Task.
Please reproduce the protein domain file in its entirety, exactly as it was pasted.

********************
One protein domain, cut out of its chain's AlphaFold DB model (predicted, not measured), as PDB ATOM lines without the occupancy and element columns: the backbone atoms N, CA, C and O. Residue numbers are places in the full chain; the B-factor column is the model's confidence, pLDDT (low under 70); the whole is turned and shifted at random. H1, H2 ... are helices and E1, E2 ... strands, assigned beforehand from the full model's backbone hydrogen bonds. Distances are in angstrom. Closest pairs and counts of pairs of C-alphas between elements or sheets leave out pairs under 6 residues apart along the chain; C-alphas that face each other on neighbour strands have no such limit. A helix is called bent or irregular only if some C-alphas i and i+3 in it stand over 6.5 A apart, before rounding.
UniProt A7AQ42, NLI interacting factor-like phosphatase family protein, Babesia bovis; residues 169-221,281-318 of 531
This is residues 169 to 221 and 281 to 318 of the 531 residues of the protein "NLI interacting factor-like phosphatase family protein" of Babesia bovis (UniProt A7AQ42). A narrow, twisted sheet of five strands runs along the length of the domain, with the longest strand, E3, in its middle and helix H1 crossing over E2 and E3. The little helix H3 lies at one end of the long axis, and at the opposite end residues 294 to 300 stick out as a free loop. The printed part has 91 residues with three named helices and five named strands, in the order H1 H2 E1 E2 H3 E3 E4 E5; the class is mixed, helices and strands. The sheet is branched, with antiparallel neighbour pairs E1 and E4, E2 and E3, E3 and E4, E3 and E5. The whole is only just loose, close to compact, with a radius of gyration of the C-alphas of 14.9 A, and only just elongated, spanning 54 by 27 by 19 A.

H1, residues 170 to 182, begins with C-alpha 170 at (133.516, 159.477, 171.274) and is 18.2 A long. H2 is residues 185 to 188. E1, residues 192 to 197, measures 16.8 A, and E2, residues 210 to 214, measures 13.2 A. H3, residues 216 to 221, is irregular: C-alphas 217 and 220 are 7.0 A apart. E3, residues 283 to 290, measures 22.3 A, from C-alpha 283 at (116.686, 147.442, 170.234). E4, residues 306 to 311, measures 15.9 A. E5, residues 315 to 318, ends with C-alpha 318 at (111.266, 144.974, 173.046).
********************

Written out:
One protein domain, cut out of its chain's AlphaFold DB model (predicted, not measured), as PDB ATOM lines without the occupancy and element columns: the backbone atoms N, CA, C and O. Residue numbers are places in the full chain; the B-factor column is the model's confidence, pLDDT (low under 70); the whole is turned and shifted at random. H1, H2 ... are helices and E1, E2 ... strands, assigned beforehand from the full model's backbone hydrogen bonds. Distances are in angstrom. Closest pairs and counts of pairs of C-alphas between elements or sheets leave out pairs under 6 residues apart along the chain; C-alphas that face each other on neighbour strands have no such limit. A helix is called bent or irregular only if some C-alphas i and i+3 in it stand over 6.5 A apart, before rounding.
UniProt A7AQ42, NLI interacting factor-like phosphatase family protein, Babesia bovis; residues 169-221,281-318 of 531
This is residues 169 to 221 and 281 to 318 of the 531 residues of the protein "NLI interacting factor-like phosphatase family protein" of Babesia bovis (UniProt A7AQ42). A narrow, twisted sheet of five strands runs along the length of the domain, with the longest strand, E3, in its middle and helix H1 crossing over E2 and E3. The little helix H3 lies at one end of the long axis, and at the opposite end residues 294 to 300 stick out as a free loop. The printed part has 91 residues with three named helices and five named strands, in the order H1 H2 E1 E2 H3 E3 E4 E5; the class is mixed, helices and strands. The sheet is branched, with antiparallel neighbour pairs E1 and E4, E2 and E3, E3 and E4, E3 and E5. The whole is only just loose, close to compact, with a radius of gyration of the C-alphas of 14.9 A, and only just elongated, spanning 54 by 27 by 19 A.

H1, residues 170 to 182, begins with C-alpha 170 at (133.516, 159.477, 171.274) and is 18.2 A long. H2 is residues 185 to 188. E1, residues 192 to 197, measures 16.8 A, and E2, residues 210 to 214, measures 13.2 A. H3, residues 216 to 221, is irregular: C-alphas 217 and 220 are 7.0 A apart. E3, residues 283 to 290, measures 22.3 A, from C-alpha 283 at (116.686, 147.442, 170.234). E4, residues 306 to 311, measures 15.9 A. E5, residues 315 to 318, ends with C-alpha 318 at (111.266, 144.974, 173.046).